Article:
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· On The Spot ~ Ulysses Gomez

· Article author: .(JavaScript must be enabled to view this email address). Posted on 08/19 at 11:53 AM

When the Bellator bantamweight tournament begins, eight prospects will be vying for a shot to become the organization’s first-ever 135-pound champion. The least experienced of the bunch, Ulysses Gomez, has emerged as an early favorite in the draw based on his elite grappling skills and training with top fighters: Jake Rosholt, Johny Hendricks, Shane Roller, and Bellator season two middleweight entrant Eric Schambari. Gomez, the current Tachi Palace Fights flyweight champion, will be making the move from 125 pounds to 135 pounds for the shot to be seen across the country.

Gomez, who will open up his tournament run against Travis Reddinger on September 2, recently sat down with MMASpot.net to discuss signing with Bellator, his chances in the tournament, and his U.S. national soccer team brother.

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Why did you decide to sign with Bellator?
That’s a good question. At first I wasn’t too sure, just because of the whole moving up in weight, but the more I thought about it, fighting at 135 I think will suit me better than most of the guys that fight at 135. Just because I shouldn’t struggle as much as they do to make the weight class. It’s a great opportunity to go out there and show the world what I can do, because it’s going to be on TV. I love fighting for Tachi Palace, but it’s kind of like a local show.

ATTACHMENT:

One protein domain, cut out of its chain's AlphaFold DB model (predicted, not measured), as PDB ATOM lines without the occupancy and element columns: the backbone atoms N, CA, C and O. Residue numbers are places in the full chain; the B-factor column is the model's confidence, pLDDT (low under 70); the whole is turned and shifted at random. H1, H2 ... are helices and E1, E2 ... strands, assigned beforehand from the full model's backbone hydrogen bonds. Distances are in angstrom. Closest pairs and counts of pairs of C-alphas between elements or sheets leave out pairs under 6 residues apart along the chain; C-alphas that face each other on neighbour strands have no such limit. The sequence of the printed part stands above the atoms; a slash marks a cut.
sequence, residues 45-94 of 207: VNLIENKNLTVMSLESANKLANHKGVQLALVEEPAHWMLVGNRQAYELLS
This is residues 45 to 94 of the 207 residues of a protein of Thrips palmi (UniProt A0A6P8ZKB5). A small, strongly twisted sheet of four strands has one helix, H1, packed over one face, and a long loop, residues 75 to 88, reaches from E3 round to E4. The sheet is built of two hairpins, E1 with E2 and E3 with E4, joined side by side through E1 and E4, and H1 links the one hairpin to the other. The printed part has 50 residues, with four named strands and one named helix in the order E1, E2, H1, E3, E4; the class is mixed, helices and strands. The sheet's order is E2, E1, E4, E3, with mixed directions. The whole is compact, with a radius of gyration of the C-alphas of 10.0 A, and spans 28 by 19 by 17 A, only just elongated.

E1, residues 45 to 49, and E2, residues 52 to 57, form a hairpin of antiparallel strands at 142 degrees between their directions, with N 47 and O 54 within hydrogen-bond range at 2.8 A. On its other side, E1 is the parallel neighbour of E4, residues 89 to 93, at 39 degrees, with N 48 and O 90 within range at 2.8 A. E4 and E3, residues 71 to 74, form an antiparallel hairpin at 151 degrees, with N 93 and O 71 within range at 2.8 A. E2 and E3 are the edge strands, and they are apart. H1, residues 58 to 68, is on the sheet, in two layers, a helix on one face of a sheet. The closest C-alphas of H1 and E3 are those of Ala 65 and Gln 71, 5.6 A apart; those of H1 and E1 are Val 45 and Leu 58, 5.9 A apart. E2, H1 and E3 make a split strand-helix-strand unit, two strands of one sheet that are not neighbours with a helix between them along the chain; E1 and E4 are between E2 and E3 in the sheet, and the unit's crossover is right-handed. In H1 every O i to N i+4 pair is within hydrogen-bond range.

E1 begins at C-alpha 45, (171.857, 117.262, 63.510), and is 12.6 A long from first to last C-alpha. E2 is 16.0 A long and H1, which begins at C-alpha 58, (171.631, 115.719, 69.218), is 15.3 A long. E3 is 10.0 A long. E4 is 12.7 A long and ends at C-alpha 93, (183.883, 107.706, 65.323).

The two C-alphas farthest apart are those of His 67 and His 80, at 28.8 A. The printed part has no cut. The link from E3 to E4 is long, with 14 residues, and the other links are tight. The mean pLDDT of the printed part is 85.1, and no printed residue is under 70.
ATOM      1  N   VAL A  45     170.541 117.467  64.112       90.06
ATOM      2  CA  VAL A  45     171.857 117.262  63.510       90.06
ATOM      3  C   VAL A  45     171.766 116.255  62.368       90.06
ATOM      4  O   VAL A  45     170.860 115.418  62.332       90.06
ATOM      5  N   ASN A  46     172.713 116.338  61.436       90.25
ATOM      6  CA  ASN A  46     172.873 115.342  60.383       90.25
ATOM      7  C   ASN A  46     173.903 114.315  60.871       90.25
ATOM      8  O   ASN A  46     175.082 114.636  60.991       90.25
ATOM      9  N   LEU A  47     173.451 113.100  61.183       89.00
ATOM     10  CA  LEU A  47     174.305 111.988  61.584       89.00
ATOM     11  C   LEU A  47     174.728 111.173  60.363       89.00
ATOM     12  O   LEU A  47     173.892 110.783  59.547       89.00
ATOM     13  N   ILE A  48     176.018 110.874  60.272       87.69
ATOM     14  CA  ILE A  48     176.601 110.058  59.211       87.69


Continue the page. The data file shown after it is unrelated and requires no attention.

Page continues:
Do you consider yourself a favorite in the tournament?
Do I consider myself a favorite? No. Do I think I’m going to win the tournament? Yes. I don’t think I’m a favorite in my eyes, just because I’m the smallest guy—height-wise and weight-wise—and I have the least experience. But I like feeling that so I can prove people wrong.

Who do you see as your biggest competition in the draw?
Right now my biggest competition is Travis Reddinger. He’s the guy that they want me to fight, and I can’t look forward or past him until I beat him. Once that fight happens, then I can take it from there. If I don’t get past Travis, whoever I fight after that doesn’t matter.

What do you know about Reddinger?
Besides his name and his record, not too much. He’s lanky—I’ve seen one or two of his videos but other than that I don’t really know too much about him. I’ll find out firsthand how good he is on September 2.

How will moving up a weight class from 125 to 135 pounds affect you?
I don’t think it’s going to affect me as much as everybody thinks. I fight at 125, yes, but I’m a really big 125-pounder. I walk around in the mid-150s to make that weight. I have to cut a lot of weight to make 125. Travis is 5’11”, so he’s going to have a tough time making 135. I’m 5’5”, so I am giving up some height, but I think come fight time I’ll have an easier cut, so that’s just going to make my performance better.

Do you think that training at a top camp like Cobra Kai, with a noted trainer like Marc Laimon, will help you in the tournament?
I train at Cobra Kai and Striking Unlimited—I have one of the top grappling schools in the nation and one of the top boxing schools in the nation. I think it’s definitely going to help me, because I don’t think that Travis has the training partners that I have, but we’ll find out for sure come fight time. Just training with Johny Hendricks, Shane Roller, Jake Rosholt, Chris Holdsworth (who is a real good up-and-comer), and Simpson Goh (who is a black belt), those guys beat me up every single day so I don’t really think Travis is going to do something that they haven’t already done.